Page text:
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The FCO [UK Govt. Foreign and Commonwealth Office] defined the concept of Islamism as promoting :
“the application of Islamic values to modern government and society”
Giles Fraser: On the difficulties of moral decision making in practice.
Rose had a lot to say about how ethics in the 20th century had detached itself from the practical business of governance. She blamed this development on a reaction amongst professional ethicists to the violence of the early part of the century, a reaction that led many to adopt an extreme reluctance to formulate any sort of ethical system that had any sense of the right use of force or violence.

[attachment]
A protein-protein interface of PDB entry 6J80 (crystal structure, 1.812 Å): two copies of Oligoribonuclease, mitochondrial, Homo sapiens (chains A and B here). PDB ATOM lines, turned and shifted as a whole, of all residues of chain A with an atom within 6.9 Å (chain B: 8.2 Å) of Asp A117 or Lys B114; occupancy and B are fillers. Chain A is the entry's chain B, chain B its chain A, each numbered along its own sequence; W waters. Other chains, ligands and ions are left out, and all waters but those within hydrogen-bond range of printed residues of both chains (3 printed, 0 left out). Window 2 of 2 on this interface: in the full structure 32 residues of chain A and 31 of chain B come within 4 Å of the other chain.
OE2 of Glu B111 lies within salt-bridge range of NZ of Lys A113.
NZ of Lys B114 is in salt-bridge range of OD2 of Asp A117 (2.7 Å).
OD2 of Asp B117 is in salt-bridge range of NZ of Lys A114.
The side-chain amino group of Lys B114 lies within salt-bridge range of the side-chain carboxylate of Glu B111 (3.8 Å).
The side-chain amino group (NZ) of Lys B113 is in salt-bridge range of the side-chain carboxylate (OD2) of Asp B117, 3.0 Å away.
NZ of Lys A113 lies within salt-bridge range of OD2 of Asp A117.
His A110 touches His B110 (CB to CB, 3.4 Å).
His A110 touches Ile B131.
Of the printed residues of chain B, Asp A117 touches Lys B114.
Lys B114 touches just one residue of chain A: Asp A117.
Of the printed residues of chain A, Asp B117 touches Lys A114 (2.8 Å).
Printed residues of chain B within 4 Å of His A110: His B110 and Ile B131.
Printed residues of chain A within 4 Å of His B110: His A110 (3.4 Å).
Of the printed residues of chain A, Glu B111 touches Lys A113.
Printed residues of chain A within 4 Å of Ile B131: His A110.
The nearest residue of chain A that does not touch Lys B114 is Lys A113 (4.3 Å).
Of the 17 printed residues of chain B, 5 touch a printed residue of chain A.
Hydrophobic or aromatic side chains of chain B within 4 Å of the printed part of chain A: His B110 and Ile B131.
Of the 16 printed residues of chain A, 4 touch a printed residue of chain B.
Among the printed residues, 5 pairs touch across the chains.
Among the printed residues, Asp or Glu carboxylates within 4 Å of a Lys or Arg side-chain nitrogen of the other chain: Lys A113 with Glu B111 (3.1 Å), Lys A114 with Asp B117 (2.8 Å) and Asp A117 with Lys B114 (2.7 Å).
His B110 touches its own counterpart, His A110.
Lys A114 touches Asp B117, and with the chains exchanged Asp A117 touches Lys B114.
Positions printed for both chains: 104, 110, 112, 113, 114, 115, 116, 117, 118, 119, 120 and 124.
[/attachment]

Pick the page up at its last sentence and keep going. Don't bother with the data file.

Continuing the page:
And by that, she meant they were reluctant to articulate any sense of applied ethics that held things like police, prisons or the law as a sanction. Her criticism was aimed especially at thinkers like Emmanuel Levinas, for whom ethics had become a matter of airy-fairy ideas like “the face” and “the other”; it was an ethics, she argued, that had come to be disengaged from the real world.
The point being is that the activist and demonstrator – and perhaps media commentator most of all – can all too easily allow themselves to enter into the fantasy of a free-floating ethical life, one whose distance from the practical demands of moral decision-making allows it to sustain the impression of its own innocence. And that is quite some charge.